Cash will not
fix health ills
7th October 2005
Can Queensland's health crisis be solved with more money? Des Moore and Julie Novak say there is no case for tax increases.
The Forster review of Queensland Health's systems ranges widely across policy issues relevant to improving the delivery of health services, including many that would require decisions by both federal and state governments.
But the immediate question is whether a major increase in state spending on health can be justified in the mini-budget on October 25.
Our analysis of the review raises serious questions about the proposed large spending increase and, hence, the need for increases in state taxes as foreshadowed by Premier Peter Beattie.
The basis for the proposed additional spending of $1.5 billion is that total Queensland expenditure on health in 2003-04 was about $200 per head, or 14 per cent lower than the average for the states.
However, this lower level of spending added up to no more than $780 million in 2003-04 and could not now be higher than $900 million.
Moreover, it relates to total spending on health services, whereas the obvious policy question is whether additional spending is needed to lift public hospital services to the states' average.What commentators seemingly overlook is that the review identifies why Queensland's health expenditure is lower than in other states. The reasons include Queensland's wage levels being 6-7 per cent below the states' average and that Queensland's public hospitals are 11 per cent more efficient than the national average when measured on a weighted separation basis.
Remarkably (but correctly), the report says it would be wrong to conclude that an additional $200 per person is justified for health services. For many services, Queensland Health provides a similar level of activity but with a lower level of expenditure. In short, any need for additional spending cannot be based on straight comparisons of per head figures. Indeed, given that Queensland's hospitals are 11 per cent more efficient, the 14 per cent lower spending on a per capita basis virtually ceases to be of any major significance.
The review nevertheless argues that public patient hospital separations should be increased to the national average by financing an extra 37,500 weighted separations. This, we are told, would require increased expenditure of $197 million in 2005-06 plus a further $209 million for 1000 more nurses and 1780 more allied health staff.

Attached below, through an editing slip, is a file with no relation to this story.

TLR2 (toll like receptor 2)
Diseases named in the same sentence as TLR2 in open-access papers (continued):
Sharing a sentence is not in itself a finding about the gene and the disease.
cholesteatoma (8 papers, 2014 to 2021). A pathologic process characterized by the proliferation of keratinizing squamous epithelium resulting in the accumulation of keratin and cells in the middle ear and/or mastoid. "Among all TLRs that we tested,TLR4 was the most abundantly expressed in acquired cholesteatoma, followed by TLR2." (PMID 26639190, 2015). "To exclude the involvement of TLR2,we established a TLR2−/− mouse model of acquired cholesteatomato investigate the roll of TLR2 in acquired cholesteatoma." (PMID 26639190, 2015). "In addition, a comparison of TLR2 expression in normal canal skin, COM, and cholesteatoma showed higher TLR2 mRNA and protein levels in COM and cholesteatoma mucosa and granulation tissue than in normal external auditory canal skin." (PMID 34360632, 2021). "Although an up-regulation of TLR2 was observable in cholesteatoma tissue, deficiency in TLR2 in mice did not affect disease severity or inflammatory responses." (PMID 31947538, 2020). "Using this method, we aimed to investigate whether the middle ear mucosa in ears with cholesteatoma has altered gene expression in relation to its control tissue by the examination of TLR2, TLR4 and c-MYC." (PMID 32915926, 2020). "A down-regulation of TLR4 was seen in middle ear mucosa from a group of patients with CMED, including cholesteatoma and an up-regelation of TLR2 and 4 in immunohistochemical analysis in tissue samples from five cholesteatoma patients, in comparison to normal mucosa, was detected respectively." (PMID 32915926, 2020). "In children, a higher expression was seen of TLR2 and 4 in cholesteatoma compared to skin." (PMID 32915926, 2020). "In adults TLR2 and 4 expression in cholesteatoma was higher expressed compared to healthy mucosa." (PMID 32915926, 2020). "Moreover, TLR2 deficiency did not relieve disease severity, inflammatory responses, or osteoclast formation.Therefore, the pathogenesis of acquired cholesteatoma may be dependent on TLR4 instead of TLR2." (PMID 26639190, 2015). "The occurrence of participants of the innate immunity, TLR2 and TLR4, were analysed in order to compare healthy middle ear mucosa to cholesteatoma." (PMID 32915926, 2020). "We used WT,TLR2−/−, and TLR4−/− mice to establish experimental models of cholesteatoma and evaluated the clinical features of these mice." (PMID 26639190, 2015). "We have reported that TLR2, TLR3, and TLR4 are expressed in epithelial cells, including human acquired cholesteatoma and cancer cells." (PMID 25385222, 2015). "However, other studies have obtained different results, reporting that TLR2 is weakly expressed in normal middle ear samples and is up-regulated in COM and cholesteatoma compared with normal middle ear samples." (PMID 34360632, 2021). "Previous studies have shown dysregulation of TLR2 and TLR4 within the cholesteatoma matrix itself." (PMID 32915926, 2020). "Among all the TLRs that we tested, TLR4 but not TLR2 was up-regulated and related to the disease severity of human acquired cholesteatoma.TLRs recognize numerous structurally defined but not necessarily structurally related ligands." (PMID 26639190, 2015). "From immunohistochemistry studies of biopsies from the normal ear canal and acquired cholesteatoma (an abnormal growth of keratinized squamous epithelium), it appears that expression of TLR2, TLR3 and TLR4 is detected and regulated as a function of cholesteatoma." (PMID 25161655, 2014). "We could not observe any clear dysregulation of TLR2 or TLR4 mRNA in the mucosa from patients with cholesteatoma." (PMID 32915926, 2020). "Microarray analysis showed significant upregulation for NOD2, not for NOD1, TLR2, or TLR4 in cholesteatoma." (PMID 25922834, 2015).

However, no substantive justification is provided for a policy that would push public patient hospital separations to the states' average. Astonishingly, the review overlooks the main reason for those separations being below average: that Queensland has a higher proportion of separations by private hospitals (47 per cent) than any other state.
Implementation of the policy would simply reduce those separations and put more pressure on an already over-loaded public hospital system.
Missing from the review are proposals for reducing that overload by increasing the private hospitals' role. Indeed, when the review considers possible future pressures on the public hospital system, it again seems to overlook the potential contribution of the private hospitals.
Thus, while assessing that Queensland may need to add 170 beds a year out to 2021, its estimate of additional expenditure of $45 million a year makes no allowance for the capacity of private hospitals to provide additional beds, as it has been doing in recent years.
And, in discussing how much more the community might be prepared to pay for health care, no serious examination is made of private hospitals' roles, such as by contracting out certain operations and other functions. Forster should have started with the Commonwealth Grants Commission's assessment that Queensland's spending on public hospitals was $680 million, or about 22 per cent, less than the states' average in 2003-04.
He should then have taken account of the greater efficiency of the Queensland hospital system, as well as the Premier's Australian Financial Review letter, published on August 30, pointing out that Queensland has increased health spending by more than 20 per cent since 2003-04.
That would then surely have led to the conclusion that Queensland's public hospitals are already functioning at or close to average state levels.
Finally - and most importantly - his conclusion that the culture of Queensland Health severely inhibits its capacity to deliver the best possible standard should have indicated that, rather than additional expenditure, the major requirement is to change the structure of the public health system.
Yet, even before he could have received any substantive analysis of the review, Beattie seemingly committed the Government to substantial additional expenditure. This is not responsible government: Cabinet should first have considered a Treasury analysis of the review.
But, if this jumping of the gun means increased hospital spending, it should mainly be financed by reducing the above-average state spending of $500 million on general public services (where there is large spending on business regulation). The large budget surplus ($934 million) could also be drawn on. There is no case for tax increases.
Des Moore is director of the Institute for Private Enterprise.
Julie Novak is a senior policy adviser to Commerce Queensland.